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Data structures and algorithms

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14th Jul 2014 | 13:05

"Bad programmers worry about the code. Good programmers worry about data structures and their relationships." - Linus Torvalds

"If you've chosen the right data structures and organized things well, the algorithms will almost always be self-evident. Data structures, not algorithms, are central to programming." - Rob Pike

"Show me your flowcharts and conceal your tables, and I shall continue to be mystified. Show me your tables, and I won’t usually need your flowcharts; they’ll be obvious." - Fred Brooks

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Comments {7}

Gerald the cuddly duck

from: gerald_duck
date: 14th Jul 2014 13:45 (UTC)

Sadly, I feel those admirable principles are becoming gradually less applicable.

While that's the situation if a single competent computer scientist has been near the code and data, these days it's all too common to find one programmer doing an O(n) search on data another has given them in lexical order. Or, worse, to do an O(log n) search on unsorted data where the test corpus just happened to be sorted because of its provenance.

Revealing the data structure and making explicit the invariants which apply goes a lot further towards making the algorithm obvious.

But then there are a great many people who touch code and data these days who simply don't think at all in terms of DSA. I suppose that just means that when you see the data isn't structured you can tell there's no algorithm to speak of, but still…

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Tony Finch

from: fanf
date: 14th Jul 2014 13:57 (UTC)

I think this is (to some extent) because of the abundance of computing power we have now, c.f. Pike's rules 2 and 3 3 and 4. But I will sympathize by noting that Ken Thompson said "When in doubt, use brute force" but he didn't say "... and ignorance".

Some bright spots include this presentation about the performance pitfalls of object-oriented programming and everything on the the mechanical sympathy list (which is where I came to collect these quotes).

Edited at 2014-07-15 10:07 am (UTC)

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ewx

from: ewx
date: 15th Jul 2014 08:05 (UTC)

Perhaps worth noting that a form of this holds true down at the micro-optimization level, when you start worrying about locality &c. I don't know if there are any pithy quotes expressing this to be found l-)

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Simon Tatham

from: simont
date: 15th Jul 2014 14:05 (UTC)

It occurs to me that compiler optimisation is a prominent exception to this rule. (I don't really want to say 'counterexample', since it doesn't invalidate the sensibleness of the rule in many other contexts.)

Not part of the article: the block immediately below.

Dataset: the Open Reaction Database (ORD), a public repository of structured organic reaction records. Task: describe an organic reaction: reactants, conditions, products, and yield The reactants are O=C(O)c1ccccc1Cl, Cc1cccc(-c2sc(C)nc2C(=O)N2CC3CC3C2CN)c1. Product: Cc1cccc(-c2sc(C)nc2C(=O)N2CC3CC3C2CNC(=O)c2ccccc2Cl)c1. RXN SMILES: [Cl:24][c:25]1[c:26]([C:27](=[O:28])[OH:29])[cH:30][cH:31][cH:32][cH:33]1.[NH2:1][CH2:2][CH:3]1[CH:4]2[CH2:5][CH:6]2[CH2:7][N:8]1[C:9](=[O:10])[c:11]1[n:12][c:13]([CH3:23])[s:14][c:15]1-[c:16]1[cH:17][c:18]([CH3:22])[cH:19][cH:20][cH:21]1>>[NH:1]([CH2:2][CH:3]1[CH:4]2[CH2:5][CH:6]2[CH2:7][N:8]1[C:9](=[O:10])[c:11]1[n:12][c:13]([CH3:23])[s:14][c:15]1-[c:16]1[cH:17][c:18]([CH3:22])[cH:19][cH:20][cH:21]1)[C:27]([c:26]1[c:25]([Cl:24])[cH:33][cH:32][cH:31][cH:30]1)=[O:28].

In a compiler mid-end, carefully chosen data structure representation can only take you so far. Certainly you can do things like using a flowgraph representation rather than linear code with explicit branches and labels, and using virtual rather than physical regs for as long as possible, and doing SSA if that seems like a good idea, and so on; but sooner or later you still end up with a long list of instructions to do a bunch of things in a particular order and you have to ask yourself, 'What other list of instructions can I prove to be semantically equivalent to this one and judge to have better performance and/or code size?', and there are lots and lots of different techniques for finding such lists and very few of them are immediately obvious given the input data structure.

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Tony Finch

from: fanf
date: 16th Jul 2014 09:34 (UTC)

Yes, I think that's true to a large extent. But there are still examples of this rule in action inside compilers: isn't SSA exactly the kind of crucial change of representation that makes certain optimization algorithms easier?

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Simon Tatham

from: simont
date: 16th Jul 2014 09:46 (UTC)

Easier, certainly, but still a long way from 'obvious given the data representation'! But I suppose if you're prepared to weaken the rule to say something closer to 'algorithms are easier if you pick the right data structure first' in place of 'algorithms are trivial and/or self-evident given the right data structure', then yes.

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Tony Finch

from: fanf
date: 22nd Sep 2014 19:38 (UTC)

Another one:

"Focus on the data, not on the logic. The logic will emerge when you understand the data." - Bryan Pendleton

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